‘This remarkable aubergine gratin was my introduction to a Greek, or rather Cretan, chef, Adonis Babelakis, whose stories of his mother’s ingenious cooking inspired me to write a book about women’s contribution to cooking. Babelakis serves it every day in his taverna, in Elounda, Crete. It was his mother’s way to cook aubergines, and he credits her in naming the dish.
A measure of its greatness begins with the fact that my husband, an aubergine sceptic, will eat it. Other reasons include the faint flavour of goat butter, the way that Babelakis’s mother prepared the aubergines for frying, the spearmint, the clever way water is used to allow the tomatoes to sweeten without drying out in the pan, and that olive oil is used to cook but then drained off so the dish is not a target of the usual complaint about Greek food – oiliness. Choose firm, long, slim aubergines. They have fewer seeds and a meatier texture.’ – Rose Prince
Ingredients | Serves 4
2 tablespoons fine salt
8 tablespoons olive oil
2 onions chopped
1 garlic clove, chopped
200ml/7fl oz water
1 tablespoon goat butter
leaves from 8 sprigs spearmint (or ordinary mint) chopped
1 teaspoon ground cumin
5 tomatoes, grated
1 tablespoon tomato paste
pinch of salt
pinch of sugar
leaves from 4 sprigs parsley, chopped
3 tablespoons grated hard ewe’s milk cheese
Prepare the aubergines in advance. Peel and slice them, sprinkle with the salt and put in a plastic bag with holes punched in the base. Shake the bag and leave in a large bowl to catch the bitter water for 1 1/2 -2 hours – no more or the aubergines will dry out. Wash and dry the aubergines, then fry them quickly, in batches using half the oil. It does not matter if they are not fully cooked because they will be baked again later. Drain on a towel and set to one side.
Preheat the oven to 150°c/300°F/Gas 2. Heat the remaining oil in a casserole and add the onions and garlic. Cook for 2 minutes, then add 100ml/3 1/2 fl oz of the water. Bring to the boil, then add the goat butter, noting the lovely change in aroma. Add a handful of the chopped spearmint leaves and the ground cumin, then simmer for 5 minutes.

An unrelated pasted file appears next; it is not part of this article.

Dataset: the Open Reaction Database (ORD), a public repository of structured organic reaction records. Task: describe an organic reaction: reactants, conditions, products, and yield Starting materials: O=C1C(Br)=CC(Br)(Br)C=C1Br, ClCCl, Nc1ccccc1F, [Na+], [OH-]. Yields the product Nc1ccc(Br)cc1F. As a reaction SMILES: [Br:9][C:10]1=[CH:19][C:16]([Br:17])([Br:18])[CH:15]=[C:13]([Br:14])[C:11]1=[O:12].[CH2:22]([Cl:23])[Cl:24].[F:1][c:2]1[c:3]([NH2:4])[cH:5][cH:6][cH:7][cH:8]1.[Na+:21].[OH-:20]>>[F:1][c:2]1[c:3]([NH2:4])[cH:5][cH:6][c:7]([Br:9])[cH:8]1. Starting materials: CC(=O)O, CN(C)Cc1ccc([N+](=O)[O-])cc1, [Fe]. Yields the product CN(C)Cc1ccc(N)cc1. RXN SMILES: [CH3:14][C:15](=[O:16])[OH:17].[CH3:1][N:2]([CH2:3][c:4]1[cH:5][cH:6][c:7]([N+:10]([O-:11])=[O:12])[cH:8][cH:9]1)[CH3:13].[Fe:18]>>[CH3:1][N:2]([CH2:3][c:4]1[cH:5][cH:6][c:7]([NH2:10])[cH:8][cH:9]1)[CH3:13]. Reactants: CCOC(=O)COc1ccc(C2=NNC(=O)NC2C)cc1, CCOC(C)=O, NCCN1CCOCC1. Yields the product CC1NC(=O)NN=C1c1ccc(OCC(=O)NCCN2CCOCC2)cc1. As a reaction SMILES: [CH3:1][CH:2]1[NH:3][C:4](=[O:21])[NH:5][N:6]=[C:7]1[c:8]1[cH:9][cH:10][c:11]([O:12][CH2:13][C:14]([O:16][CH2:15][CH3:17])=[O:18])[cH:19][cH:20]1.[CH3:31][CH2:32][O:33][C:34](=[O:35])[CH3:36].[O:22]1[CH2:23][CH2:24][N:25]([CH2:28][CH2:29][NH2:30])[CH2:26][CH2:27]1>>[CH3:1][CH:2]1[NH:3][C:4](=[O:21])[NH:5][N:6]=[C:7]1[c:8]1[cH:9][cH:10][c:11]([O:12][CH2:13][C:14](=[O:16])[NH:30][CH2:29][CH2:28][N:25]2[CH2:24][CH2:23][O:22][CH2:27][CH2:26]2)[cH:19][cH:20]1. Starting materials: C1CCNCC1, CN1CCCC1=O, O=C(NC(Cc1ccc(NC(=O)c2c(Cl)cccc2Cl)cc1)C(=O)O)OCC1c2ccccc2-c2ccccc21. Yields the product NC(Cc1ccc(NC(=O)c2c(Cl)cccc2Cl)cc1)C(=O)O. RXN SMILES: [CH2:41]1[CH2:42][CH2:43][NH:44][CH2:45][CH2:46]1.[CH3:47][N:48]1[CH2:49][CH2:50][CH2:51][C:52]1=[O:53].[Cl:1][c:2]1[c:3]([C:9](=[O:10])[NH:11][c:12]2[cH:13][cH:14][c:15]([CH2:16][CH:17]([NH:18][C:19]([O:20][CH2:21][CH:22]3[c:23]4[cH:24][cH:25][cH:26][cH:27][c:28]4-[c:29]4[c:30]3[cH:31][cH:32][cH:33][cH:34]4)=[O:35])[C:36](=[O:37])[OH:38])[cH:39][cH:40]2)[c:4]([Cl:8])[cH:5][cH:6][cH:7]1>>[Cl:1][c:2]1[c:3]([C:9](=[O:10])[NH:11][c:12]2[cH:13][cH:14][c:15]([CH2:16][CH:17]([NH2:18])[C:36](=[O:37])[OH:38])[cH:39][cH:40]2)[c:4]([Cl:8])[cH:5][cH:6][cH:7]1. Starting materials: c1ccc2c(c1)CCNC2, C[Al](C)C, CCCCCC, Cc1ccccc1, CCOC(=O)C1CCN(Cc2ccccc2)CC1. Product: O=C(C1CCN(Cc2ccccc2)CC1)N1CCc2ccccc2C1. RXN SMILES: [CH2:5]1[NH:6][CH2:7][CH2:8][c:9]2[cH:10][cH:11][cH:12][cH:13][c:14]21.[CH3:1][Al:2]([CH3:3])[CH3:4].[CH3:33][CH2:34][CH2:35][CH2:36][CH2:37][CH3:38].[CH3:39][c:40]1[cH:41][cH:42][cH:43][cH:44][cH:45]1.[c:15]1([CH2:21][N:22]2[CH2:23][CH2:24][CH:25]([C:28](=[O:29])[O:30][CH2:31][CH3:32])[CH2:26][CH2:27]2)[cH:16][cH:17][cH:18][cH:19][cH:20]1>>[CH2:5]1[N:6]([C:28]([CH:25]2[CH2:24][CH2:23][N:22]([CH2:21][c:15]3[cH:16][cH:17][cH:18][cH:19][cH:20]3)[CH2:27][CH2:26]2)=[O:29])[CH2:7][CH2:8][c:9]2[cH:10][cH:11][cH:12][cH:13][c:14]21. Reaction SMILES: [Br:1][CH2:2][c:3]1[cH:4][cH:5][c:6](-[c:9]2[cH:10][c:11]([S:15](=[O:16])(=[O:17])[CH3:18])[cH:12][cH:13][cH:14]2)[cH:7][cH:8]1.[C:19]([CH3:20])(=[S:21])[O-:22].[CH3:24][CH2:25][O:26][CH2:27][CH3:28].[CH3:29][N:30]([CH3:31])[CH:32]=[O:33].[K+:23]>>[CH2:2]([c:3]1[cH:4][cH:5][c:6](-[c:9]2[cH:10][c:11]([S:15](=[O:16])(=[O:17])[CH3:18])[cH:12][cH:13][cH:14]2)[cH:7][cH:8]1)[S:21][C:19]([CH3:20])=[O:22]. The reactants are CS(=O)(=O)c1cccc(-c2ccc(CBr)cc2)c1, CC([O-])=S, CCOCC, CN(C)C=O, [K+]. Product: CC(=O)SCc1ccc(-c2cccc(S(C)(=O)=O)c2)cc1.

Add the tomatoes, tomato paste, salt and sugar. Simmer for 10 minutes until thick. Add the remaining 100ml/3 1/2 fl oz water, then cook for another 5 minutes. Tilt the pan and spoon out the excess oil, which can be discarded, then tip the tomato mixture into a bowl. Layer the aubergines in the pan, alternating with the tomato mixture, more chopped mint, little handfuls of chopped parsley and scatterings of the grated cheese. Finish with a little more grated cheese and bake for 45 minutes. This is good either hot or at room temperature, and it reheats beautifully.
The continuing story of the rise and fall of good food finds us at the end of a decade of exceptional growth and opportunity, yet once again in crisis. We believe in food icons and celebrity chefs, but their philosophies are no longer convincing, because they cannot possibly understand the predicament of the average family, living through recession and trying to do it right in the kitchen. Where are the cooks with wit, who work out the budget and plan an easy dish that efficiently feeds family and friends?
Full of logical, economical and imaginative recipes that solve the modern cook’s dilemma, Kitchenella: The secrets of women: heroic, simple, nurturing cookery – for everyone will teach you the skills of those teachers who work without books, the ‘mothers’ and the cooks who subsequently learned from them, to decisively show you the easy way to cook and shop.
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